Raised Hands Pose - Urdhva Hastasana

How to Do Raised Hands Pose - Urdhva Hastasana
Raised Hands Pose - Urdhva Hastasana. Ben Goldstein

Type of pose: Standing

Benefits: Improves posture, strengthens the legs, full body stretch

Urdhva hastasana is most often done as part of the Sun Salutation sequence. As such, it sometimes gets short shrift. You may stay in the pose for less than one breath during a vinyasa flow, but it's worthwhile to take the time on your own to explore its benefits more fully.

If you've ever gotten out of bed in the morning and had a long languorous stretch, that's basically urdhva hastasana.

But just as mountain pose is a lot more than just standing around, doing raised hands pose correctly requires attention to detail. The basic thing to keep in mind is the push-pull opposition of some parts of the body moving down will others move up. That is what takes this stretch to the next level. So, for instance, the legs below the knee and particularly the feet root down in the ground while the thighs draw up. Similarly, the hands reach up while the shoulders are drawn strongly down. 


1. From mountain pose - tadasana, inhale to bring your arms out to the sides and up toward the ceiling.

2. Keep your arms parallel or bring your palms together overhead only if you can do so without hunching up your shoulders. If your palms are apart, keep them facing each other. Your arms should be very straight and your hands active all the way through the fingertips. Take your gaze (drishti) up toward your thumbs.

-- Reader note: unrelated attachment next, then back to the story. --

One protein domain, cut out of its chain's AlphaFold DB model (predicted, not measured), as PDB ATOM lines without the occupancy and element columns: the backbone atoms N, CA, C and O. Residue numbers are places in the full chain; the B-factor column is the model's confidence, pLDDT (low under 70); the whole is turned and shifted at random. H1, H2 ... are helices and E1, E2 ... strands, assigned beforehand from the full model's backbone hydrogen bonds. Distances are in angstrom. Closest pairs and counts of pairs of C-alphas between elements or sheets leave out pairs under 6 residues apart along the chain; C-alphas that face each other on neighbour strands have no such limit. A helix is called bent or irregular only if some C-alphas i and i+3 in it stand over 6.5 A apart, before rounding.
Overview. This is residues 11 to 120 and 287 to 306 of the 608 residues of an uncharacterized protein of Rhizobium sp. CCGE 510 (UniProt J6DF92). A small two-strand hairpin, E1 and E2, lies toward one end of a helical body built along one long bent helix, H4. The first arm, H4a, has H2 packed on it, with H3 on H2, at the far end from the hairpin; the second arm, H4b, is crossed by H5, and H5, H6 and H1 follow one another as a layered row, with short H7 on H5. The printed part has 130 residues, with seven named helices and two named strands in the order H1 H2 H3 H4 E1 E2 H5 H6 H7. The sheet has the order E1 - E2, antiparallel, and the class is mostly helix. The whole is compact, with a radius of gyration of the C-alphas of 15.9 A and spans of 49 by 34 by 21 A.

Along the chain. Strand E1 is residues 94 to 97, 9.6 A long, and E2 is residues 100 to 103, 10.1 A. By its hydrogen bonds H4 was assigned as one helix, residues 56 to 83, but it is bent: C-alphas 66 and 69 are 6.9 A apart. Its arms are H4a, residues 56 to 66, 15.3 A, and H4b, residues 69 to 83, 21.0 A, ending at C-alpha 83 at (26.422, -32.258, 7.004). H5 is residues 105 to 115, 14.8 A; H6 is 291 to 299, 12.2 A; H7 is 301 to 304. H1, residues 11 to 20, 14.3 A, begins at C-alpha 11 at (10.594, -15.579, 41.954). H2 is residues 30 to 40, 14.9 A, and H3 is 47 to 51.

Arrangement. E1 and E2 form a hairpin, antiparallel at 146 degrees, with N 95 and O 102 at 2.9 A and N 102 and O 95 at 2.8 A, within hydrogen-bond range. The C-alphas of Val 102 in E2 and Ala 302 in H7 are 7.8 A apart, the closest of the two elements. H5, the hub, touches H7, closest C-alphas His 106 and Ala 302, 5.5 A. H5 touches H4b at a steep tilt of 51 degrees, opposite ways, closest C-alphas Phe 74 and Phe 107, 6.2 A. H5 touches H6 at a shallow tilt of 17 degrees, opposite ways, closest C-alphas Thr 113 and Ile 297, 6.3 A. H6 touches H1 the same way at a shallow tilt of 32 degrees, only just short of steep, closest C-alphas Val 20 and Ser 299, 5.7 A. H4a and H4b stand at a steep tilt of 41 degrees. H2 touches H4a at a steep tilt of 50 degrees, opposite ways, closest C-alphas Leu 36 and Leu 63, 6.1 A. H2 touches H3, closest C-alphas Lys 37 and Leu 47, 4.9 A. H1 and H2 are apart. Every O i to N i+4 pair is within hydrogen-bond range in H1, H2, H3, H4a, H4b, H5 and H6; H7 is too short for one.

3. Slide your shoulders away from your ears and your shoulder blades down your back.

4. If you feel like your ribs are jutting forward or pulling apart, knit them back together. 

5. Keep your thigh muscles strongly engaged so that they draw the kneecaps up. Your legs should be straight but don't lock your knees.

Keeping a microbend in the knees is a safer position for your joints.

Beginners' Tips:

1. Practice the pose with your back to a wall so you can feel the alignment as each part of your body stacks up straight.

2. Place a block between your thighs. Squeeze the block and roll it slightly backward to feel the engagement and rotation of the thighs, including a broadening of the sit bones. Then remove the block and try to replicate the action of rotating the thighs inward. 

Advanced Tips:

1. Take this posture into a backbend. Imagine your spine draping over a beach ball as you lean back. Let the neck hang back if that's comfortable. Eventually, you may be able to drop all the way back to wheel pose. Practice this near a wall at first, using your hands on the wall to work your way down to the floor.

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